Likewise, as Banham saw the architectural profession retreating to older forms of construction in hopes of reducing their impact on the environment, he chastised architects for their ignorance of comfort and convenience:
Rather than calling for more efficient air-conditioning, the call was for the abandonment of air-conditioning altogether, no matter who might suffer. If light-weight buildings, however appropriate in all other counts, were poor insulators, the call was not for better insulation, but for heavy-weight structures in traditional masonry.
Ibid. Technical appreciation and social awareness led him to critique low-tech solar housing as “exploitive in more domestic ways that its (largely male) designers do not observe,” Ibid., 287. perceiving that low-tech often meant high-maintenance to a building’s inhabitants. The broad scope of Banham’s curiosity allowed him to evaluate architecture simultaneously from afar and from within, the varying distance offering different perspectives to the same design problems. Banham’s knack for noticing things others had missed was owed in part to his well-earned status as Enfant Terrible – he was looking for problems buried within conventional ideas.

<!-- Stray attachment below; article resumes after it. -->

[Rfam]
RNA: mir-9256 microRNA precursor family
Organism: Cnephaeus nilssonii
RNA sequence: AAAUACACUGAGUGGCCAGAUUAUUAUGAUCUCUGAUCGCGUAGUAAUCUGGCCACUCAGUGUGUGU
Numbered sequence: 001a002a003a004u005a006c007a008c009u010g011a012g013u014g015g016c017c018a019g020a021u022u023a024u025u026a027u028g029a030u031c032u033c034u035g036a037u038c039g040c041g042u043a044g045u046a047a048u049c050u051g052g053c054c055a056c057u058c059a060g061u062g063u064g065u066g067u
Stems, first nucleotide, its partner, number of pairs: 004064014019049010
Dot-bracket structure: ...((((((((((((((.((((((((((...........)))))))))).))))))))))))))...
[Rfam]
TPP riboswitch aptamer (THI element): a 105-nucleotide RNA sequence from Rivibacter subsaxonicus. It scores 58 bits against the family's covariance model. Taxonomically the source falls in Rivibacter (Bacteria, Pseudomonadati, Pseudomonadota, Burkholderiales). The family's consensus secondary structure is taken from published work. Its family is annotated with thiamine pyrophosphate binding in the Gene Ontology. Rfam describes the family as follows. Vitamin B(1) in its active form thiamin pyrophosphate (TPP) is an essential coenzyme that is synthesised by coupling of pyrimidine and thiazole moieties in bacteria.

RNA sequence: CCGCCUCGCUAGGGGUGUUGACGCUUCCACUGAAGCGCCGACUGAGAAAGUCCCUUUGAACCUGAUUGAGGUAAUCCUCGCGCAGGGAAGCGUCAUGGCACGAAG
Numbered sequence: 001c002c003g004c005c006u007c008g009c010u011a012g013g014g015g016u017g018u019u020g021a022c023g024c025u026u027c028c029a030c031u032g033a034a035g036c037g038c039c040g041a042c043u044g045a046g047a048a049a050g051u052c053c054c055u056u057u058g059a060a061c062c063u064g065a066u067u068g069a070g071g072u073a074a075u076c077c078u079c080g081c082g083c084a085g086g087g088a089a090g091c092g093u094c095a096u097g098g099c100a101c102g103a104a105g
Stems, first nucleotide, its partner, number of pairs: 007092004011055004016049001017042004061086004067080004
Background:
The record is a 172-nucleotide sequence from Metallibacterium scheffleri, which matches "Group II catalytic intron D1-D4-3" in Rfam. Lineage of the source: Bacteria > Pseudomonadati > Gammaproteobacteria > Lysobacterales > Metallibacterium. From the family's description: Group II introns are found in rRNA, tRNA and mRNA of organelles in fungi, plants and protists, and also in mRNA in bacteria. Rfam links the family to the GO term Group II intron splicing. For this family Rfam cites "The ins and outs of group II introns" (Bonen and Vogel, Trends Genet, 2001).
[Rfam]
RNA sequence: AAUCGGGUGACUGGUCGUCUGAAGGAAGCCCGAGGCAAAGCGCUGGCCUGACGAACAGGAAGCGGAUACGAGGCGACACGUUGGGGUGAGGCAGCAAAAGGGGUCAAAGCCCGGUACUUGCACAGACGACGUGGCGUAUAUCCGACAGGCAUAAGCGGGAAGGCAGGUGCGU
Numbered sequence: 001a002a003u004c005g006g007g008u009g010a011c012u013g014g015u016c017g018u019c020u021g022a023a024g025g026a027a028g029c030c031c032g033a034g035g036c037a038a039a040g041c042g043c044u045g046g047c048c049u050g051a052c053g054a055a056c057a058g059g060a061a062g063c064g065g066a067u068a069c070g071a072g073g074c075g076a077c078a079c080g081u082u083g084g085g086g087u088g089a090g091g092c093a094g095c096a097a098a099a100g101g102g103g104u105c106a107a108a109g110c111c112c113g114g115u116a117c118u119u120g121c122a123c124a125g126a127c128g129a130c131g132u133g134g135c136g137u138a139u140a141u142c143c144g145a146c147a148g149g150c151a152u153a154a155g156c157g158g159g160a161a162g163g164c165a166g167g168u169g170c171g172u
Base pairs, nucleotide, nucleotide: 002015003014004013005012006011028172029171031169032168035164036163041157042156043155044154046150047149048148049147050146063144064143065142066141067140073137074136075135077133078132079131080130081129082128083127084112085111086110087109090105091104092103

Since Banham’s interests and observations were not limited to the realm of architecture, the frequent connections he drew across fields (of art, of science, of popular culture) meant he was deeply concerned about contemporary context when his critique of architecture finally bubbled to the surface. He felt strongly that the design of buildings and objects should reflect present cultural themes. Banham considered regressions to vernacular architecture in his own time as being stricken with “cultural rigidity” and declared these times of buildings “inadequate” for the demands of modern living. Ibid., 305.